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Significant Scots
Charles Black


Born: 4 May, 1937, in London. Died: 9 October, 2013 in Kent, aged 76

Charles Black was a member of one of the most celebrated publishing families who owned the famous Edinburgh firm of A & C Back for four generations. For almost three decades Black was chairman of the company whose reputation for high quality publishing was maintained and which he astutely enhanced. The firm was renowned for its annual publishing of Who’s Who and gained a deserved reputation for its accuracy and concise biographies.

As the proprietor of such an august – and profitable – publication Black was under pressure from competitors to sell. He was also under pressure from people he met to be included.

A & C Black was founded in Edinburgh in 1807 by Charles’s great-great-grandfather, Adam Black, who was then a 23-year-old bookshop owner and publisher, and his nephew Charles.

Adam rose to become a major figure in the Edinburgh business community and society. He was twice Lord Provost of Edinburgh and represented (at the age of 72) the city at Westminster for ­a decade. To this day there is an imposing bronze statue of him in Princes Street Gardens – suitably beside the Scott Monument.

After his death, his sons moved the firm, in 1895, to London’s Soho Square but they would retain its Scottish identity.

The company’s involvement with publishing Scottish authors was central to their original business – they acquired, for example, the copyright to the novels of Sir Walter Scott in 1851. The firm has, over the years, been responsible for such popular publications as Whitaker’s ­Almanack, Wisden, Black’s Medical Dictionary, the Encyclopedia Britannica and P G Wodehouse’s first ­novel The Pothunters.

Charles ­Archibald Adam Black attended Winchester College where he demonstrated a love of golf and cricket that was to remain with him all his life. He played cricket for the Winchester 1st X1 and for the English Public Schools. Black did his national service in the Scots Guards and at Christ Church College, Oxford he captained the university’s Real Tennis team. After reading business studies at Harvard he joined A & C Black in 1968.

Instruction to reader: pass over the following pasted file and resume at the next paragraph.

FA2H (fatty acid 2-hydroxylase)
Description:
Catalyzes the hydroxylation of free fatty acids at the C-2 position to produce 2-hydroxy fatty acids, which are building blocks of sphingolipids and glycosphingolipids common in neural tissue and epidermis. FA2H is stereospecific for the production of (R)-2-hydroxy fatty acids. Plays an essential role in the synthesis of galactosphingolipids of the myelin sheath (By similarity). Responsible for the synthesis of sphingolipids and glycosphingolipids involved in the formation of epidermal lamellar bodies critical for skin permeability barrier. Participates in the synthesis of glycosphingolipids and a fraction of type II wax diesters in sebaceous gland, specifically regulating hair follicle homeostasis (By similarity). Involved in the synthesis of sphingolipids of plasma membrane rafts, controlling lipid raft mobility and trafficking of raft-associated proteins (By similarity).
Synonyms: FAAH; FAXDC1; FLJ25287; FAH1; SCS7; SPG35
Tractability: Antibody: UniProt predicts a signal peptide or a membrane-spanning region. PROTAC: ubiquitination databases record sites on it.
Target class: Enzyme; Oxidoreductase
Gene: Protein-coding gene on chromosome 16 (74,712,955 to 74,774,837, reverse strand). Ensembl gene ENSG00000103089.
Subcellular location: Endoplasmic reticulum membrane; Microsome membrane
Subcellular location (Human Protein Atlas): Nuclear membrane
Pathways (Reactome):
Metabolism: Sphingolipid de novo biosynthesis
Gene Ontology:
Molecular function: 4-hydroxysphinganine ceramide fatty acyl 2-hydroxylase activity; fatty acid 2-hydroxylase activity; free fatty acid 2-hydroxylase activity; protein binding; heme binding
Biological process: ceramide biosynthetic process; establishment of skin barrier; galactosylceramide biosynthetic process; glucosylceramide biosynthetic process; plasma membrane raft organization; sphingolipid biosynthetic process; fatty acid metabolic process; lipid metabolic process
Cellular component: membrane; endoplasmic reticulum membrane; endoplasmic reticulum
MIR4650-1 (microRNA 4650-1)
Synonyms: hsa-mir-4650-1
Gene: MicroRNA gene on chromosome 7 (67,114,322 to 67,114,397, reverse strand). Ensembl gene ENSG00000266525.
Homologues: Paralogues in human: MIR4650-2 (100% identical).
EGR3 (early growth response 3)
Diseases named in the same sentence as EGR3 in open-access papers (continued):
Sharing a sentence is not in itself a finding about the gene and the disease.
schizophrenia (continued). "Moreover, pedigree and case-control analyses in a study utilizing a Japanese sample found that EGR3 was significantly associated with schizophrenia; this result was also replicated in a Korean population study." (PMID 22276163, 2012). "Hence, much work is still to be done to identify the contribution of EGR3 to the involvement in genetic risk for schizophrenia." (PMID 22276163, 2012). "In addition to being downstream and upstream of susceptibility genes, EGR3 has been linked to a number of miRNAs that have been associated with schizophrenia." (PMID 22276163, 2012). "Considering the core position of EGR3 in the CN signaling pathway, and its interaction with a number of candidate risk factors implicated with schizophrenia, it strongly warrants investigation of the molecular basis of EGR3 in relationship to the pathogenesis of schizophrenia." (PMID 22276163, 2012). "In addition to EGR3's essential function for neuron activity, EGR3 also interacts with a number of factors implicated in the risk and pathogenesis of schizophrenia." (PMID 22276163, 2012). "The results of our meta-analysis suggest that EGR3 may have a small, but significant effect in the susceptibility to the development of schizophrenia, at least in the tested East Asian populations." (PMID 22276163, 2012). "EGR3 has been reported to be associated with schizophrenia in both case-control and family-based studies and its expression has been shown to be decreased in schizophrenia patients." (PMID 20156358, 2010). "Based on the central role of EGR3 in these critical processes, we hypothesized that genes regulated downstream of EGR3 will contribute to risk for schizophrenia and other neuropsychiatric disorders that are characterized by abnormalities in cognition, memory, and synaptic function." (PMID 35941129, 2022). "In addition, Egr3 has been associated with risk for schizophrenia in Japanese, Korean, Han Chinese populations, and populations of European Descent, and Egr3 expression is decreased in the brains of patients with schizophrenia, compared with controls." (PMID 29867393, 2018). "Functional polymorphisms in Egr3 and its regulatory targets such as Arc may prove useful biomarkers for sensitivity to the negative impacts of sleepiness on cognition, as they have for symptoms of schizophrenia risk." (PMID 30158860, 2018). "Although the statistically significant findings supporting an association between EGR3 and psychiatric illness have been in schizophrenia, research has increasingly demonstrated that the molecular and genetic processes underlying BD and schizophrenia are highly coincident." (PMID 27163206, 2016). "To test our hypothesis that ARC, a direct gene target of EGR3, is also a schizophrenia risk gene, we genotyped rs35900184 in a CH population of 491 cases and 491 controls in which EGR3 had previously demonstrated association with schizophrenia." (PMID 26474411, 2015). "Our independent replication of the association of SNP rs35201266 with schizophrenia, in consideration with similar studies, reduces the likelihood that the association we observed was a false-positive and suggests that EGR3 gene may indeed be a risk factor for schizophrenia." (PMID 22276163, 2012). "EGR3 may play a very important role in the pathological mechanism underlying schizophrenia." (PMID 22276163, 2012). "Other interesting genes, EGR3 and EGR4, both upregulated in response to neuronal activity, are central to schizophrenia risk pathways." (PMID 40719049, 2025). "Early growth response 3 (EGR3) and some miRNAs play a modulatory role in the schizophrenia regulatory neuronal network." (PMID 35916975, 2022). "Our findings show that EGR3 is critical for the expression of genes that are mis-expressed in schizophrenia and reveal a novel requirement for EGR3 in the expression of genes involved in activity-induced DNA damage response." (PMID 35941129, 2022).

Black remained involved in sport – especially cricket – and became a playing member of MCC. He was proud to get mentions in Wisden in 1955 and 1956 for outstanding performances at the crease. Little did Black realise that within a few years his firm would own the famous title.

By far the most prestigious book the firm published was Who’s Who. When his father retired in 1973, Black took over as chairman and was careful to remain apart from the day-to-day running of the celebrated publication. He left all decisions to his editors and made it a policy never to interfere about those who were included. Significantly, he never allowed his own name to be considered.

Black proved a shrewd businessman and brought the company to the Stock Exchange and built a modern distribution centre in Cambridgeshire. But he was keen to expand the firm’s area of publications and chose to publish books connected with the arts – notably music, natural history, fitness and children’s books. All proved commercially successful, as did Black’s expansion into the reference book section by incorporating Peter Collin Publishing, the dictionary specialists.

Black retired as chairman in 2000 but he foresaw the world of publishing was about to radically change. He realised the digital revolution was already changing reading habits and he decided, as one of his last major commercial decisions, to find a suitable buyer for the company.

He was well aware that this would end a family connection with the book trade going back two centuries. Black finalised a deal with the fast expanding Bloomsbury (publisher of the ­Harry Potter books) which valued his firm at £16.4 million. Black continued as a non-executive director of Bloomsbury after his retirement.

It left him time to devote more time to his golf – he remained an enthusiastic member for many years of Royal St George’s Golf Club in Sandwich and acted as the club’s captain. Black was also a member of the All England Lawn Tennis Club at Wimbledon and a keen follower of the game. He flew to Australia in his first year of retirement to watch the Australian Open Tennis, and combined it with a few games of golf at the National Golf Course on the demanding Moonah Course.

In 1964 Black married Melanie Lowson, daughter of Sir ­Denys Lowson, a major – and controversial – figure in the City. Her mother, the Hon Ann Patricia Macpherson, came from an Invernesshire family, and was the daughter of Sir James Macpherson (later 1st Baron Strathcarron) the Liberal MP for Ross and Cromarty (1911 – 1936) and Cabinet minister.

She and their son and daughter survive him.

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